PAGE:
I’m back in the office after the Developing Health Course, analysing feedback forms, tying up loose ends and reflecting on the hectic two weeks we had.What have the participants taken away from the course? These days you can learn everything about everything on the internet – guidelines, protocols, facts, figures and photos – they’re all there on Google. So what have we learnt that goes beyond Google?
Priorities and Practicals
It can be hard to see the wood for the trees when wading through the plethora of resources out there. Speakers with experience help us understand the priorities – we’ve been given a broad overview and then been shown what’s important. We’ve learnt how the guidelines actually work in practice and heard stories of real patients whose lives have been changed as a result.
You can’t practise clinical skills on the internet but the course’s workshops gave hands-on experience. ‘Learning has never been such fun!’ said one participant. Everyone enjoyed plastering wrists and making skin grafts out of oranges. We had a go at giving spinal anaesthetics, putting in interosseous needles and pulling out teeth. Practising skin suturing was quite restful, though working on the episiotomy models made the women among us a little uncomfortable! Of course practising on models for an afternoon doesn’t make you a competent surgeon but it does give you confidence that with a bit more help, these are skills you could learn and use.
Hearing about the difference that God makes in people’s lives and work is one of the things which makes the course unique. You definitely don’t learn this on Google! The excellent maternity services at Lamb Hospital in Bangladesh developed as hospital staff studied the Bible and learned that women are of equal worth to men, and precious in God’s sight. We heard about the amazing contribution that Christian hospitals have made in many African countries – 40% of healthcare provision in some places, and prioritising the poor. Jesus’ mission to bring both good news to the poor and healing for the sick (Luke 4:18) has been a motivation for many. We were challenged to see these two things not as separate jobs that we have to fulfill but as inseparable parts of our lives and work as Christian doctors and nurses.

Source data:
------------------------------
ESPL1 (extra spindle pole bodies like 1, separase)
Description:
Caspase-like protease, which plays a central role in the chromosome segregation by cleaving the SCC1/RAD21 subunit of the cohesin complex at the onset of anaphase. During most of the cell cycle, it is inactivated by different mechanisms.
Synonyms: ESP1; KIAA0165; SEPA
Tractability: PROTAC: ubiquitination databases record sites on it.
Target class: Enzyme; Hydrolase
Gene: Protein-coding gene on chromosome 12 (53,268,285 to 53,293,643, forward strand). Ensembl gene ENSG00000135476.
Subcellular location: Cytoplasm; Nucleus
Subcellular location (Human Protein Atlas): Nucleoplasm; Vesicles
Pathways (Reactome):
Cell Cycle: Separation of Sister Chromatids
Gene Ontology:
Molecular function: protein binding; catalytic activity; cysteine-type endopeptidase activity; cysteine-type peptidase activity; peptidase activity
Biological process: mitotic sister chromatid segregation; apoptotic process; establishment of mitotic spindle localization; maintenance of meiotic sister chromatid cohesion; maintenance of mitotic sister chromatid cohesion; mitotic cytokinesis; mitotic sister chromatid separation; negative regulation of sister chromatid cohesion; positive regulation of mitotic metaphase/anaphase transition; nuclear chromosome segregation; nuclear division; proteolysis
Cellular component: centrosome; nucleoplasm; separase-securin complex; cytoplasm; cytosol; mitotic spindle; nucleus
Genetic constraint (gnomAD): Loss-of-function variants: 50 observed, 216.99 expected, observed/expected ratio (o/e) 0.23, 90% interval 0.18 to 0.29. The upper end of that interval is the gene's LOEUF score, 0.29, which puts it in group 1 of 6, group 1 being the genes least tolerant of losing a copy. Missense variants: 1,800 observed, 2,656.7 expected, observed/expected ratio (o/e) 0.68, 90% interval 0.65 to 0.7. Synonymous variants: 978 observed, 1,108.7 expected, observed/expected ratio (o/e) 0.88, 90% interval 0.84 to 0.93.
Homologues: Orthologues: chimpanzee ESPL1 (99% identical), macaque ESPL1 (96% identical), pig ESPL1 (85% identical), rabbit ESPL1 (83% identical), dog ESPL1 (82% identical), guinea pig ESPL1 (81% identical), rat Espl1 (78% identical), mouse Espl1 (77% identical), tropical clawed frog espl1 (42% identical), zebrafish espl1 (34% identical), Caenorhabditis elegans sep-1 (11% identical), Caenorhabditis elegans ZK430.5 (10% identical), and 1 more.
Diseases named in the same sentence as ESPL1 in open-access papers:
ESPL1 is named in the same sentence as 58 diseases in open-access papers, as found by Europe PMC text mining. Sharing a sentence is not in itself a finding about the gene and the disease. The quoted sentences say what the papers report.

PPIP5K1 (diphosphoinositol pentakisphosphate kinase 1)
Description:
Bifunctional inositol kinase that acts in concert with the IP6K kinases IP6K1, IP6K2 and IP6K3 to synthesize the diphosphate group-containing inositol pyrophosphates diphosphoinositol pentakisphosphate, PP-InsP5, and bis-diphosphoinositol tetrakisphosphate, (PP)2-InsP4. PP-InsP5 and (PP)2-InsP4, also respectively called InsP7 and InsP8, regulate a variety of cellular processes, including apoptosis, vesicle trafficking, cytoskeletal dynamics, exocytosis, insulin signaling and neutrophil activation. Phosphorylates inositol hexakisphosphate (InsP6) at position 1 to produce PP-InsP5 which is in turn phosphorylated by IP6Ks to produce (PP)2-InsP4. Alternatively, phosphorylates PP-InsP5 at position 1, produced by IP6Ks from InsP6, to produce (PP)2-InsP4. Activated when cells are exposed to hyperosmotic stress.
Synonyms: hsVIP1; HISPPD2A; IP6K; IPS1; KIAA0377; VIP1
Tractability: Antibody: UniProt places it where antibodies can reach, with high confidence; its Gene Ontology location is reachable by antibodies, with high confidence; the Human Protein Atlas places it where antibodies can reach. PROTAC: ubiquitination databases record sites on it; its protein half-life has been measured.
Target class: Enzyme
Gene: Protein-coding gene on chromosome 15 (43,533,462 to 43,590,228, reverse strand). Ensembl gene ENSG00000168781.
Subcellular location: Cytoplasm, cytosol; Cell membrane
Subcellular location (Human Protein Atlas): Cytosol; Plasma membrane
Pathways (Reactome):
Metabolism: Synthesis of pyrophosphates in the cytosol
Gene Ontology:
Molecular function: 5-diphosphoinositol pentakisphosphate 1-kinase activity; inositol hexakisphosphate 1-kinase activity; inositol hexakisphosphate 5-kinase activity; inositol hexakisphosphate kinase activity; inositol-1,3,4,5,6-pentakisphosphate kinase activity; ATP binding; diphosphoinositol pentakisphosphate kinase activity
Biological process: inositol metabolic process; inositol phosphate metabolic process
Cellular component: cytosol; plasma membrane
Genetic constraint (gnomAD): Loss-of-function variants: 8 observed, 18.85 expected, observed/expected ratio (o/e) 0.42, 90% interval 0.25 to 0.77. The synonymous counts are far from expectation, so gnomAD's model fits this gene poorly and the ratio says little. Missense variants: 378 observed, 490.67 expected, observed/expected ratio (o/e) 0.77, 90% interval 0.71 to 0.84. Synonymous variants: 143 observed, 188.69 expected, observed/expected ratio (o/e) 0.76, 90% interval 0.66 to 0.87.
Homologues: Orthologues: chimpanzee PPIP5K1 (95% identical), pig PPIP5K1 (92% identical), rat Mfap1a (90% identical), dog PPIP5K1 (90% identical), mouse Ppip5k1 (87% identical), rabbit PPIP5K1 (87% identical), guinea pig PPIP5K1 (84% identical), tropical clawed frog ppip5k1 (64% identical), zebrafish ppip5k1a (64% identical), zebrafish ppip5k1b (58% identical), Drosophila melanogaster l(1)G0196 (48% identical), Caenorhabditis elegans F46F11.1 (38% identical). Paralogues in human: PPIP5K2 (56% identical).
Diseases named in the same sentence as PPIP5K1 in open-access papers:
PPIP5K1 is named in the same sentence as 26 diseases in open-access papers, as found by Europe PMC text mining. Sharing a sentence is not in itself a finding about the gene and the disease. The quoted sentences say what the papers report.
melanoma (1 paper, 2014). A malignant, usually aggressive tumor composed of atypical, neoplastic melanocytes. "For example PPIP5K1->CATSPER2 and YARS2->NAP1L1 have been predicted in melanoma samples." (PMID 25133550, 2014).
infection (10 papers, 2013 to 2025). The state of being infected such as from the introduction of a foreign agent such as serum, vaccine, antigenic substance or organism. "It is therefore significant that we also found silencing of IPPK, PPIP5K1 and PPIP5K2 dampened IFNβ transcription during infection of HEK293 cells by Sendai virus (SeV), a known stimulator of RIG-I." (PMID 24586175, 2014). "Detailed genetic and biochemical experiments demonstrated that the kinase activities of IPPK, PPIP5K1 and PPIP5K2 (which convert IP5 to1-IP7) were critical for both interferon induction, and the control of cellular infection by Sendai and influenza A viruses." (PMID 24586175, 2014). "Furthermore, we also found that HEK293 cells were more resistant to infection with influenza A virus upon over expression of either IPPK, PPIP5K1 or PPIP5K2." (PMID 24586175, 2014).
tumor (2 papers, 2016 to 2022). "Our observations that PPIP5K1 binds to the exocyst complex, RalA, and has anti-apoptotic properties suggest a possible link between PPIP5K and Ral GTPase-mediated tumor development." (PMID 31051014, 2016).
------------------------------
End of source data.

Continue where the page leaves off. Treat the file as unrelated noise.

It’s exciting to think about the impact of this course. From this year’s 61 participants, people are returning or going for the first time to 17 different countries. They will take their newly acquired knowledge and skills to care for many hundreds of patients, and to teach others who will care for many hundreds more, so that thousands of people will be treated, healed and cared for in the name of Christ.